She and her colleagues met with Nevada's congressional delegation in DC and galvanized action to establish a local food program.
"I felt I should have the opportunity to go to school and support my kids," the mother of five sons recalls.
Erma obtained a student loan and earned bachelor's degree in education and a master's in special education. She taught special ed in Gerlach for more than 20 years until her retirement. She also earned a divinity degree and practiced as a minister.
She worked with civil rights and human rights leaders demonstrating at the Nevada legislature for better treatment of single mothers, even showing up one time in the Sixties with tin cups to dramatize their plight.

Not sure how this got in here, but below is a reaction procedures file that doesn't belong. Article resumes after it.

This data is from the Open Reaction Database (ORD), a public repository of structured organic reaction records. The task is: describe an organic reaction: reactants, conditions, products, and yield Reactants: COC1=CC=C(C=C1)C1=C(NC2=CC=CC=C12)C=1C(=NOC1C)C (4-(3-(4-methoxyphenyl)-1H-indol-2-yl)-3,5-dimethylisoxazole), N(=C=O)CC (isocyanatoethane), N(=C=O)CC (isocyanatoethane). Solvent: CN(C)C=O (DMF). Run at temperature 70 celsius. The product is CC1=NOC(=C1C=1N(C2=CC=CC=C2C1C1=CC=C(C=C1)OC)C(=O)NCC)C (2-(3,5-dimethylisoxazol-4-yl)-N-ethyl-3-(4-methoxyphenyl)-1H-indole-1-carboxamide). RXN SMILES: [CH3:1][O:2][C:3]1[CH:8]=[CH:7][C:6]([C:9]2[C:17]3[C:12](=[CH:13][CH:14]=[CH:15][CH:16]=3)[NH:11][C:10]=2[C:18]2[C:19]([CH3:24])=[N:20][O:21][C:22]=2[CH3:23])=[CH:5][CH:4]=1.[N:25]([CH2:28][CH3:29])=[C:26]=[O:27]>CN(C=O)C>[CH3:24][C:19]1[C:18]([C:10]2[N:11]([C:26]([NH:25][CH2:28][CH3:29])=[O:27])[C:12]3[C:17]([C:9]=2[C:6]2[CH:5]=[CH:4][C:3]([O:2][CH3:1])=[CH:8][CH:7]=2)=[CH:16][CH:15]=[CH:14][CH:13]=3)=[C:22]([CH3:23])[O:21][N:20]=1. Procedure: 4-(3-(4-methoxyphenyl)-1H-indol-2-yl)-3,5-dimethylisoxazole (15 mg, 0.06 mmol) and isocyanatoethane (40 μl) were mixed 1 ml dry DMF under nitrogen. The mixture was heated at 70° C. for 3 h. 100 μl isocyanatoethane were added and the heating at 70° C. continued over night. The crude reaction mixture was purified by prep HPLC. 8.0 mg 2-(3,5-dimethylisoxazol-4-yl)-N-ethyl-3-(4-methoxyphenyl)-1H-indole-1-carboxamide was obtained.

The insults and epithets started and never stopped flying against a drop-dead gorgeous white woman (think Sarah Jessica Parker with Bobbie Gentry's hair) advocating for welfare mothers and black people: "You should be ashamed of yourself. Get out of the streets and get a job."
The unkindest cut came when her own family disowned her after the March on Washington. It took until her last year of college for the rift to begin healing.
"They thought I was a bum on welfare going to school and going to Washington with black people," she matter-of-factly states.
Others saw her potential and took up the slack. Fabled Reno restaurateur Miguel Ribera frequently drove her to college classes. Erma and Miguel worked on the overnight construction of Pat Baker Park in northeast Reno, built as a symbol of racial tolerance.
Erma Fritchen proudly displays a 1969 Nevada State Journal editorial quoting her on the need for sex education in schools.
While an employee of John Ascuaga's Nugget, she was the centerpiece model in a chamber of commerce photo promoting the 1966 Sparks Fireman's Association Fourth of July event next to the casino.